There, sitting innocently on the table.
He took a few startled step backwards, bumped into the counter, and clung to the edge to keep from falling over.
“No…” he murmured desperately.
It was a pen. A very nice pen; black with golden accents. He was too far away to see it at the time, but he knew well what was written on the side of the pen: The Story of Your Life.
“No,” he said again, trying to convince himself he wasn’t see it.
But he was.
“I can’t!” he insisted, turning away from the book and staring intently at the coffee pot. “I know, I know…it’s been fifteen years. But please…can’t there be exceptions? For the first time I’m happy!” He whirled around and stared at the pen, his eyes wide. “Happy, you hear me!? I’ve got a house, and a cat, and…and…Genie. Don’t do this to me. You know every time I write something down, things just get worse!”
It was than he noticed the note sitting beside the pen. Cautiously, he went, picked it up, and read it.
Time to look back. Time to learn. Time to write the ending.
He threw the note, but it just fluttered to the floor and landed at his feet.
“I can’t,” he moaned.
So he did. He sat down at the table, his coffee mug trembling a little in his hand, and he did. He picked up the pen, and clicked it open.
Immediately, the book appeared on the table in front of him. It was a thick, worn, red, leather-bound book. The title, printed in fancy gold script, read, Malcolm O’Rourke.
He opened up the book. The first page. And he read.
February 19th, 1940, I, Malcolm Nathanial O’Rourke, was born.
The story of his life. He read slowly, hands shaking, feeling anxious and filled with regret. The first few chapters were fine…they were actually filled with a few very sweet, early childhood memories.
But he knew what was coming.
He’d been nineteen when this book and this pen first came into his life.
He remembered the little old man handing it to him, graveness written on his face and in his voice. It was written right here in the book. “Take this. It is powerful. Be careful. Use it wisely.”
Once he’d opened the book, discovered what it was, all care and wisdom flew from his head and his heart.
The power to write your story. Start to finished. Details, wishes, dreams, all can come true for you.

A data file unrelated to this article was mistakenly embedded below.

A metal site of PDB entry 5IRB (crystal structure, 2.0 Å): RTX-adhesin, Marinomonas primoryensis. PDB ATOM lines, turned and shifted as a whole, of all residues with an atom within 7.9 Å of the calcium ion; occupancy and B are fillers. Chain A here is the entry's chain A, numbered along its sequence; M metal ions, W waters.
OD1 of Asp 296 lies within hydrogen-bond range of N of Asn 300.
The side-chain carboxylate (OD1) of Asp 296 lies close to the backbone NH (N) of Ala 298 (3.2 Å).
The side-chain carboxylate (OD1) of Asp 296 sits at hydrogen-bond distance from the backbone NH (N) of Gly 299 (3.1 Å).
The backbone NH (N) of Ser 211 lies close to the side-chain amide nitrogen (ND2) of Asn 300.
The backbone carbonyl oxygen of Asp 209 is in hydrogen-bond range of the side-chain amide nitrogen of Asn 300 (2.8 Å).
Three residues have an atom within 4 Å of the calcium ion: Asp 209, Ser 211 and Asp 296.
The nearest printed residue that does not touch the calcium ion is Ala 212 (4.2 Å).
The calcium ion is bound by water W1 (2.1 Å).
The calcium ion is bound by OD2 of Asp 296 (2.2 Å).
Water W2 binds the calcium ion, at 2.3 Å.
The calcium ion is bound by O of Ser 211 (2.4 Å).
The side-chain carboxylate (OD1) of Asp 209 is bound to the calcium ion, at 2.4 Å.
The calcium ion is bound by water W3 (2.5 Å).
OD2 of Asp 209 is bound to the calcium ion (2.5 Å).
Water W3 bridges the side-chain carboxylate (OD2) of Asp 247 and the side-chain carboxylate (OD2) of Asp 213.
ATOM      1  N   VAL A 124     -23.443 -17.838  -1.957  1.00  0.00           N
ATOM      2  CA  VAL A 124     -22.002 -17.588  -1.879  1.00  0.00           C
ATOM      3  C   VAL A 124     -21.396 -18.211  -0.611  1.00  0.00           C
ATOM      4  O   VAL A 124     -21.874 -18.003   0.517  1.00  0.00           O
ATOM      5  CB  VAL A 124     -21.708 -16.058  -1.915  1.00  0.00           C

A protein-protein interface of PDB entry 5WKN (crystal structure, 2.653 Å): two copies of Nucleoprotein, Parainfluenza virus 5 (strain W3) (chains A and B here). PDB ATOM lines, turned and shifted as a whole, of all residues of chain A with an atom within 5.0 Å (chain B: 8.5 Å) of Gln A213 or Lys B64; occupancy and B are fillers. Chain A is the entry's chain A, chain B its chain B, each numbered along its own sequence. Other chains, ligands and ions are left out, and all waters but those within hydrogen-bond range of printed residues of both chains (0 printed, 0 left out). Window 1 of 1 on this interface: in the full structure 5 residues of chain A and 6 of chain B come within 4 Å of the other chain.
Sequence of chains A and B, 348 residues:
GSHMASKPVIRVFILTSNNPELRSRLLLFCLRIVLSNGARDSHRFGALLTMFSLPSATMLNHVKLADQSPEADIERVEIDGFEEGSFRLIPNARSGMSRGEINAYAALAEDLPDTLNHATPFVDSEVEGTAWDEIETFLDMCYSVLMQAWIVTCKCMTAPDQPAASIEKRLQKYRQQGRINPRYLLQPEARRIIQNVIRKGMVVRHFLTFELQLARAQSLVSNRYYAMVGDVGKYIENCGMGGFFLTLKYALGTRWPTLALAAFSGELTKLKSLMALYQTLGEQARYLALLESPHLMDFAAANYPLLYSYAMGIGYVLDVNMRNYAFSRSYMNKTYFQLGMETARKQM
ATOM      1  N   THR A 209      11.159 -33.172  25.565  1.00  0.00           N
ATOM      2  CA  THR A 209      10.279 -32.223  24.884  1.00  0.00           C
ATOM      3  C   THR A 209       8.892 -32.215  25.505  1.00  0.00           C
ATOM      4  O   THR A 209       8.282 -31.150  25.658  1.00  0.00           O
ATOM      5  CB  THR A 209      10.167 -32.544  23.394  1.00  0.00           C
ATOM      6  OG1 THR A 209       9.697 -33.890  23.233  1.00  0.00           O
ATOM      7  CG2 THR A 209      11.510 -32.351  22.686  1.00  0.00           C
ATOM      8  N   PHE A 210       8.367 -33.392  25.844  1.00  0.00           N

He’d jumped at the chance. Dug right in. He didn’t even stop to think as he twisted the pen open, and began to write every stupid, foolish whim his young mind could conjure up.
Sophia Arlin will break her engagement to Henry Boxford and marry me instead.
And that was only the first selfish wish he’d made, wishes that deeply hurt other people and completely altered the course of their lives. He didn’t even care. He was too busy thinking of himself. Of the life…the perfect, dream life he was going to live.
Two perfect kids. A boy and a girl. We’ll be the perfect American family.
Money! Money, money, money, and lots of it. I’ll be rich.
Fame. I want to be famous.
Five…no, twelve cars, all shiny and expensive! And a boat…a big one!
Stupid, selfish, heedless dreams.
And all of them had come true.
Along with the normal things in life not even the powerful book and pen could change.
Like losing good friends and family members to foolishness, misunderstanding, betrayal…and death.
Foreclosures and theft and unforgivable mistakes.
An ugly affair and divorce, and a family ripped apart.
A second chance, taken but squandered.
A horrific accident that took Cara, Joyce and Gregory from him in one blow.
So many things, and Mal had to revisit every single one. He hardly read anything. He just remembered, the details, the pain, the lies and regret all rushing back at him like a high tide.
Soon, Mal had his head in his hands, weeping.
“I can’t do this. I can’t. I couldn’t do it before, and I can’t do it now. How do you end a story you regret? How?”
Maybe you don’t. Maybe you can’t.
He opened his eyes, thinking hard, desperate to find a solution.
And he did.